God bless you and reward you, Madame!...” stammered the poor woman bursting into tears, while the baroness clasped her hand, sanctified by labor.
“Well, Madame,” said the doctor to his companion, when they were outside, “do you still believe that the papers exaggerate?”
The baroness did not respond; tears of pity rolled down her rosy cheeks.
“That family, thanks to your providential intervention, is pulled from poverty,” said the doctor. “But, at that time, thousands of workers suffer the same conditions, suffer and die without anyone thinking of doing what you have done.”
“Oh! That’s awful, doctor,” said the young woman, shuddering.
“The number of proletarians increases, while labor and compensation decreases: imagine the increase in misery!...”
“My God! but is there no remedy for this hideous state of things?” responded the baroness.
“There is one, Madame; it is a social order based on Christianity, which is just the fatherhood of God and human fraternity.”
“Yes, but who will outline that social order, doctor?”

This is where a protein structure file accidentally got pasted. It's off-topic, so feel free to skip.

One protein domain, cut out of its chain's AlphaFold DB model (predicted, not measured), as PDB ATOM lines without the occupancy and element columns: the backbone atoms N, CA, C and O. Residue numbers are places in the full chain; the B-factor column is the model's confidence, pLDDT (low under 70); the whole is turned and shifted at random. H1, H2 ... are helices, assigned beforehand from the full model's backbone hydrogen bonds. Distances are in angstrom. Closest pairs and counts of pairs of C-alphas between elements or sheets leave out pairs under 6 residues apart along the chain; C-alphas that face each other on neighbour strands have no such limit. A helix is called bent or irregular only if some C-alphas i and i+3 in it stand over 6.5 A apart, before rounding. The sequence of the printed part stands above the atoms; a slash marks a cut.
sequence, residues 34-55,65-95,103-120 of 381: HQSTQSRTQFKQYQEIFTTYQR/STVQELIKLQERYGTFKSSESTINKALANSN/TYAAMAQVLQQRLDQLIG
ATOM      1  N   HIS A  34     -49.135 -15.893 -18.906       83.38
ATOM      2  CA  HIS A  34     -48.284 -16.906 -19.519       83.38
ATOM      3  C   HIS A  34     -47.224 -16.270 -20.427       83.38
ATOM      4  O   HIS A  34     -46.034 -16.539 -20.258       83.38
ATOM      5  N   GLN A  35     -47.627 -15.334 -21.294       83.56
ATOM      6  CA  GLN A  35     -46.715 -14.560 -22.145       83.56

“It has been outlined, Madame. Do you wish to concern yourself with the question? I will lend you a little book which explains the basics.”
It is undoubtedly very serious, very metaphysical, and I admit that that scares me.”
“The work is serious in content, but not in form, for its form is just that of a voyage or of a novel written with speed and in a style that stirs the heart and imagination. It is written in a way that may interest women.”
“Ah! really; and what is that work called?”
Le Voyage en Icarie.”
“Then I would be obliged if you would bring it to me, since it will instruct me without tiring me.”
Félix Lamb.

Source: Almanach Icarien, astronomique, scientifique, pratique, industriel ..., Volume 5. 1847. Pp. 120-128.

[Working translation by Shawn P. Wilbur]